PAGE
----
There have been sessions at past THATCamps that have explored the use of 3D design to envision historical sites or perhaps to demonstrate relationships of words in a concordance or index. In those cases the examples in most cases were a transference of Atoms (papers, manuscripts, notes from conversations) to bits (program design, programming, data entry, user interfaces). For this session I would like to explore your ideas and mine about the impact of Making, Tinkering, Physical Innovation to create 3 Dimensional Objects in the Digital Humanities.
One quick example: 1) Analog — a historian discovers description, perhaps with an illustration of a piece of table ware or furniture. She notes that it has certain qualities that she’d like to explore more. This is where the project moves into 2) Digital space. The object is sketched, then rendered into a 3D representation. Then that file is may need to be translated into a format that can be used by a 3D printer. The object can be scaled down or up to fit the 3D printer that will be used to “print” the object. Once the object is “printed” it has returned to an 1) Analog object. Now the object can be closely observed to better understand those curious qualities. There are many variations on this theme. Let’s share some of them.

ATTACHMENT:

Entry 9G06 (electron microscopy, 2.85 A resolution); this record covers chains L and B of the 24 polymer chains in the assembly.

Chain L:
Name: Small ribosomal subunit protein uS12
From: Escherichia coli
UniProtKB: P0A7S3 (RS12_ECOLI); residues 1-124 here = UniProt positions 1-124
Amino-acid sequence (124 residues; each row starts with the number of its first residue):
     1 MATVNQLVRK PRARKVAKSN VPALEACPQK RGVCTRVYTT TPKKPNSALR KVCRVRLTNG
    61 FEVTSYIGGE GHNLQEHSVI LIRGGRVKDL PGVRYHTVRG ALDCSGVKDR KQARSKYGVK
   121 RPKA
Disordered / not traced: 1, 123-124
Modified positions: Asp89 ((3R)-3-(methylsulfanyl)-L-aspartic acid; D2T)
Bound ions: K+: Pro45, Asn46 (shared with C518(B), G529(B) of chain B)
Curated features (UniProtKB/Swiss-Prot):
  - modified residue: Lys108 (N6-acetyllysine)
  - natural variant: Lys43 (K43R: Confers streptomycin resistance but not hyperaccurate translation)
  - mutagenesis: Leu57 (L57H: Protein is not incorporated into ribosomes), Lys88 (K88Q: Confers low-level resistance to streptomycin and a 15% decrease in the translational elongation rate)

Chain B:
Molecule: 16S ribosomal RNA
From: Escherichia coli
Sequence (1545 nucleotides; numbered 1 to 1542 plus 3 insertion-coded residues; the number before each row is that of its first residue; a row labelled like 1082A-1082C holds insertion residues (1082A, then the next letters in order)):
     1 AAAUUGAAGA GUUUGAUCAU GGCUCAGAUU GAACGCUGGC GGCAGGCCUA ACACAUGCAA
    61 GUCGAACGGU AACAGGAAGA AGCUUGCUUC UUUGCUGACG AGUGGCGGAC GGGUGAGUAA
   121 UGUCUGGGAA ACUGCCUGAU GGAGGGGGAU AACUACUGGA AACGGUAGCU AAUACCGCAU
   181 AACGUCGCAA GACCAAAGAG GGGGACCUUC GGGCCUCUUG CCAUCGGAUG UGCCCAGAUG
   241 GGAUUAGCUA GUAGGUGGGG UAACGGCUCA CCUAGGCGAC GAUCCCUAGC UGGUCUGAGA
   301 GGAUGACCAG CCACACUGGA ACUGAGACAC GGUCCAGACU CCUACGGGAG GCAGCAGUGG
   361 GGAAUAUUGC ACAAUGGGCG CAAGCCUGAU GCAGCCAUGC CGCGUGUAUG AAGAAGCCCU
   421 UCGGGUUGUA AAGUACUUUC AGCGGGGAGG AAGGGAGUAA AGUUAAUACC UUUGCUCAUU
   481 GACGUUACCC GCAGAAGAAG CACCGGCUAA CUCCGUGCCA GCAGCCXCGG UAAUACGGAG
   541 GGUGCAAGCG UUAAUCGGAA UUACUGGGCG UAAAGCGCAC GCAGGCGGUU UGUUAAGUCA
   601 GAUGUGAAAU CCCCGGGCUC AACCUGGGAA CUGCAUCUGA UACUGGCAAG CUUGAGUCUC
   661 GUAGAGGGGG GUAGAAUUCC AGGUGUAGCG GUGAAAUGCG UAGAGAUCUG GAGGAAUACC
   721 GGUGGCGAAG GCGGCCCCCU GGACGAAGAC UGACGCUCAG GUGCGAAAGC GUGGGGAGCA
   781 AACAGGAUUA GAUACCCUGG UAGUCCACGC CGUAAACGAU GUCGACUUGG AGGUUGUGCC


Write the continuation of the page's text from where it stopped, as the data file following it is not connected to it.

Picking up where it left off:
A true story. At the San Diego Super Computer Center at UC-San Diego there was a Laminated Object Modeling (LOM) lab. Their printer used thin paper layers pasted then cut with lasers. They created a small model of the Rocky Mountains and the Appalachian Mountains in the same scale. They were small, hand held objects. A ninth grade class on tour was shown the models and asked what did they learn from seeing these two objects. A young woman was the first to raise her hand. Her answer, “The Appalachians are older than the Rockies because they are worn down and smoother than the Rockies.” She was correct.
So, how could 3D tools and resources for Making or Tinkering be applied to ideas, questions, or the work in the Humanities you are doing?